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Life After Death

Author: Hazel Urquhart
Year: Future

It’s my birthday next week, forty-six. How the hell did that happen? If someone told me when I was a teenager, I’d still be alive in my forties, I’d have laughed in their face. It was posh folk who had dreams ― hopes for the future, not people like me. I struggled to make it through the day, never mind another thirty years. The adults I knew were having a shit time; either alcoholics, or well on their way to being one. Life was hard, and it looked tougher the older you got. Who wanted to hang around for that? Not me, that’s for sure.

As a result, I thought about death a lot. Although, it wasn’t really death that obsessed me; it was me, dying, that filled my nights with panic and dread. There’s was nothing romantic about it; I was grieving, mourning my own death. Many nights I fell asleep with snot-stained cheeks lying on a tear-soaked pillow. This isn’t something I grew out of, it’s just that as I got older, I recognised it for what it was ― acute anxiety.

One time, I must have been around thirteen, when we found a mouse in our flat. I was traumatised and disgusted. Back then I didn’t understand the poor wee thing was no threat to us. I pulled my bed into the middle of the room so it couldn’t climb up the wall. With hindsight, it would have been more likely to climb up the bed, not a sheer surface, but it seemed like a sound idea.

That mouse tormented us: me, my mum and sister, for about a week. Lying in bed at night, I could hear it scurrying around. I imagined hordes of them, crawling up the walls and waiting for us to fall asleep so they could come out en masse and wreak havoc. I now realise the mouse was more petrified of us than we were of it. It was trapped on the third-floor of a block of flats containing more questionable vermin than mice.  

My mum put down poison. I shudder even thinking of it now. She placed it on jam jar lids around the flat. Now, I knew I had never touched that poison. Multiple warnings of certain death and agonising pain did the job making sure us kids stayed the hell away from it. But, one night, I got it into my head that I had somehow touched that poison. I mean, I could feel the spot on my lips where it had transferred from finger to mouth, and no amount of reasoning could convince me otherwise.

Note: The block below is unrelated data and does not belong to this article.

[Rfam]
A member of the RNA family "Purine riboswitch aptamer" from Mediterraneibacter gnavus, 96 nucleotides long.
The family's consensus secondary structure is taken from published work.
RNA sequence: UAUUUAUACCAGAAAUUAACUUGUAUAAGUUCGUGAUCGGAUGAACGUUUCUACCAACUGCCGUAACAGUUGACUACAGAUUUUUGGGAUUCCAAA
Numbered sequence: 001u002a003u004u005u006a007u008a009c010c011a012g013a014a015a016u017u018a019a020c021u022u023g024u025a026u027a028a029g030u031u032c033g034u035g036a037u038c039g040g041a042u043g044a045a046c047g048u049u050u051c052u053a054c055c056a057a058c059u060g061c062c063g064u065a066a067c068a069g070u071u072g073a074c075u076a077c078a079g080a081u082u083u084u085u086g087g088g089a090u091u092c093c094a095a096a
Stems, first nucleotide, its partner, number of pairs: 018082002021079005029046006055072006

I lay there as the toxic substance worked its way through my system, shutting down organs as it went. It was about one in the morning when the stomach cramps started. Piercing pain as it ravaged my insides. I lay there, tears streaming down my flushed cheeks as life drained out of me. It wasn’t long before I accepted my fate. What else could I do? Then, something I never knew I had kicked in: my fighting spirit. There was no way my time, on this so far disappointing earth, would end like this. So, I did the only thing I could think of and prayed. I prayed, making promises I had no intention of keeping but, in that moment, even I believed them. I prayed if I could just live till I was eighteen, in case by some miracle life got better. Then, I’d be happy to give myself over to the big man. Whether that was the guy surrounded by blinding light offering eternal life or the other one downstairs, with the flames and the brimstone and all that jazz, was still undecided.

I must have fallen asleep, because when I woke, I was reborn. I’d made it. The universe gave me another chance. Light poured in through the curtains, enticing me to look outside, where every window in the street shimmered, making our run-down street look like the emerald city. I was seeing the world for the first time. I was alive! There was the niggling thought I’d only given myself another five years, but I could deal with that. If nothing improved, then in another five years I’d be ready to go with my case packed and jacket on.

Then, my mother’s war-cry roared from the hallway, shattering my majestic moment. I rushed out and there was a rabid imposter dressed in my mum’s body. Her face was puce with rage, arms held high, gripping a floor-brush like a samurai sword. She smashed it down on top of the carpet sweeper propped up against the wall. The brush crashed down another two or three times, before her features settled back into those of the woman I loved. Lifting the relic sweeper, now dented and wondering what the hell it did to deserve the abuse, revealed a wee mouse ― flattened and now at one with the floor.

Looking down at that splayed rodent reminded me how fleeting life was. One minute you’re reading yourself your last rites, thinking your time’s up, only to wake in the morning gifted with another day. Or, you’re scurrying around trying to find a way out of the shitty situation you’ve got yourself into and some bugger bashes your head in with a brush. Either way, the message was clear; nobody had a clue what the future held. The only way to find out was to live it.